The African Women Studies Centre recognises that the experiences of African women have not been part of mainstream knowledge development and have often not been a source of public and “legitimate knowledge” that guides development on our continent. These experiences and knowledge have not been utilized to shape, order and name our world.
Our focus is, therefore, to bring the African women’s knowledge to visibility, through academic and policy debates in our academic institutions and other fora at the national and regional levels. In addition, we take cognisance of the important linkage between women of Africa and those of African descent but living in other parts of the world.
The Centre also recognises that, in our region, we continue to refer to and use theories and frameworks whose basic assumptions do not include African women’s worldview. Theories of power, political and other, need to be interrogated from the African women’s experiences point-of-view. Looking at such novels as Margaret Ogola’s The River and The Source (Kenya), Mariama Ba’s So Long a Letter(Senegal) and Lena Elieshi’s “Parched Earth’’ (Tanzania), among other books, will help us understand what this means.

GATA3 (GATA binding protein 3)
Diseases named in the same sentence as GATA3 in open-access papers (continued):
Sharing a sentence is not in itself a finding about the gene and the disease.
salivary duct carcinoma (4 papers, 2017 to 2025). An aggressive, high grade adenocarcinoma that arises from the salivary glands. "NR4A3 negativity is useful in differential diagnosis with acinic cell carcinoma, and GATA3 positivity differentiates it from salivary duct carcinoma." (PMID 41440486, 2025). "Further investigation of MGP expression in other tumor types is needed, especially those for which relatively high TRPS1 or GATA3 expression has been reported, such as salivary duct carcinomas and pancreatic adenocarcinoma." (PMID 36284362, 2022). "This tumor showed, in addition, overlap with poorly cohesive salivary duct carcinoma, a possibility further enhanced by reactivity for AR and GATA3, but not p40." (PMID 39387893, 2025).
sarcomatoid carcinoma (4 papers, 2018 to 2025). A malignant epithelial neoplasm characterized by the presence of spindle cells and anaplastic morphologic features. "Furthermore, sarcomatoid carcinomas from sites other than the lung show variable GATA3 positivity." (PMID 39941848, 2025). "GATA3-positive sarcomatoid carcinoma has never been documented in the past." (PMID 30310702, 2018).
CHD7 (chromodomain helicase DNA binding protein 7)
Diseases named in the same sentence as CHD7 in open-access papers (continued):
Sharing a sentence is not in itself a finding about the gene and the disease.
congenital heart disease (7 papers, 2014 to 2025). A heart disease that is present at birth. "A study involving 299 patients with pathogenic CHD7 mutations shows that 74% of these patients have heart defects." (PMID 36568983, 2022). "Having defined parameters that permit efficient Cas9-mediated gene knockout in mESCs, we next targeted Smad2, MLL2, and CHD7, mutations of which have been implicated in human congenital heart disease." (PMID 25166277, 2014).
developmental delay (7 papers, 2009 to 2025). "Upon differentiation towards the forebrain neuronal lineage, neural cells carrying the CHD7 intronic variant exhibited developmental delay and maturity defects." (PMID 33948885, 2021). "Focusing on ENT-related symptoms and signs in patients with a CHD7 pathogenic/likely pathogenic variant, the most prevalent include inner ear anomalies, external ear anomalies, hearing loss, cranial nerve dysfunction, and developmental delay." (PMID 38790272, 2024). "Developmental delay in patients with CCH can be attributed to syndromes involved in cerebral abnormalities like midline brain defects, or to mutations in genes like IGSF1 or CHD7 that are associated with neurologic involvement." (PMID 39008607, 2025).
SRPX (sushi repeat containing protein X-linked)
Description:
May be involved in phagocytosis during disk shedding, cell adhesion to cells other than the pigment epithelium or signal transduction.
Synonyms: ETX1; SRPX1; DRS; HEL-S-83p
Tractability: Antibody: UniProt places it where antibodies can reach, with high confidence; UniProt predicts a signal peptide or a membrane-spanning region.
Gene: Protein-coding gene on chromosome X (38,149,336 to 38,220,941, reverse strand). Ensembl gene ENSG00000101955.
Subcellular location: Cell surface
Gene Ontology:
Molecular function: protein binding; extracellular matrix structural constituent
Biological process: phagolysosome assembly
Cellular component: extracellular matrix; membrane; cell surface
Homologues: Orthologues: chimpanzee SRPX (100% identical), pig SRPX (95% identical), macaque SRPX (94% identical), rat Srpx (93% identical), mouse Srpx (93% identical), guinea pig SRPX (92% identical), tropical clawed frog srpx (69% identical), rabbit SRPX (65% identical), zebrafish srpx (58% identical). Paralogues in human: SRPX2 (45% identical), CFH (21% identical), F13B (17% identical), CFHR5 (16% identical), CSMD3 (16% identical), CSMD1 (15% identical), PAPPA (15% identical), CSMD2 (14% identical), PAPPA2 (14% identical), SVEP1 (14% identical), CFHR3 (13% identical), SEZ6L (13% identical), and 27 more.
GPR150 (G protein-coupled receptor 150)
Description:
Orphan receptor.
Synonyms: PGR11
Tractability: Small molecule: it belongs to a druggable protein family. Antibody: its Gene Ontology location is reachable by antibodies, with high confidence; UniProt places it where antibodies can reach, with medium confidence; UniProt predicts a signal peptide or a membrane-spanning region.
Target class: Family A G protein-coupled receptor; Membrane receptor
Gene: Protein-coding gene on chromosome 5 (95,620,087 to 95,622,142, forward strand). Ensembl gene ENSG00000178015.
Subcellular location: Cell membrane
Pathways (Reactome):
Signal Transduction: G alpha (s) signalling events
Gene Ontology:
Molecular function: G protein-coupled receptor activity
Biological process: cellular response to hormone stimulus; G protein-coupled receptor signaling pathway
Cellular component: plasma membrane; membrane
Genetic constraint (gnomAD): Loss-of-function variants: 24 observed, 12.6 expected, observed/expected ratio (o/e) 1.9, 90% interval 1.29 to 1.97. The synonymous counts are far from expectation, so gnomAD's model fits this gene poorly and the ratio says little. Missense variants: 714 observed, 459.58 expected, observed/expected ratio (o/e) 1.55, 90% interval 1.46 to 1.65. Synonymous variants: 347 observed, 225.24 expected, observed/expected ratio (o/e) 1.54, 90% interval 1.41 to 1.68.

Despite the remarkable growth of Gender and Women’s studies in Africa over the last 3 decades, and the intellectual importance of this work, it is still difficult to find works on African women in libraries and resource rooms. This situation makes it difficult to develop a sense of the historical, intellectual and creative ingenuity of the African woman’s ideas and analyses, the development of theories, and the manner in which they can influence our thinking. The African Women’s Studies Centre seeks to bring to the fore the views and perspectives of this category.
The establishment of the African Women’s Studies Centre (AWSC) has been a journey, a journey that is worthwhile. The Centre addresses the need to have special focus on African women and women of African descent in order to bring their views and perspective into mainstream academic and policy dialogue. The process towards the establishment of the Centre received the full backing of the women and men at the University. With the great support of the current Vice-Chancellor (Student Affairs) Prof Isaac Mbeche (then Principal, College of Humanities & Social Sciences) and the current Principal of the CHSS, Prof Enos Njeru, (then Dean, Faculty of Arts) the journey towards the birth of AWSC was well on course.
Our appreciation goes to the Vice Chancellor, Prof George A. O. Magoha for his tremendous support from right from the beginning.
We at the AWSC thank all those who have made the great idea of bringing the African Women’s experiences and knowledge to the centre of academic discourse and policy dialogue to become a reality.
Prof Wanjiku Mukabi Kabira
African Women Studies Centre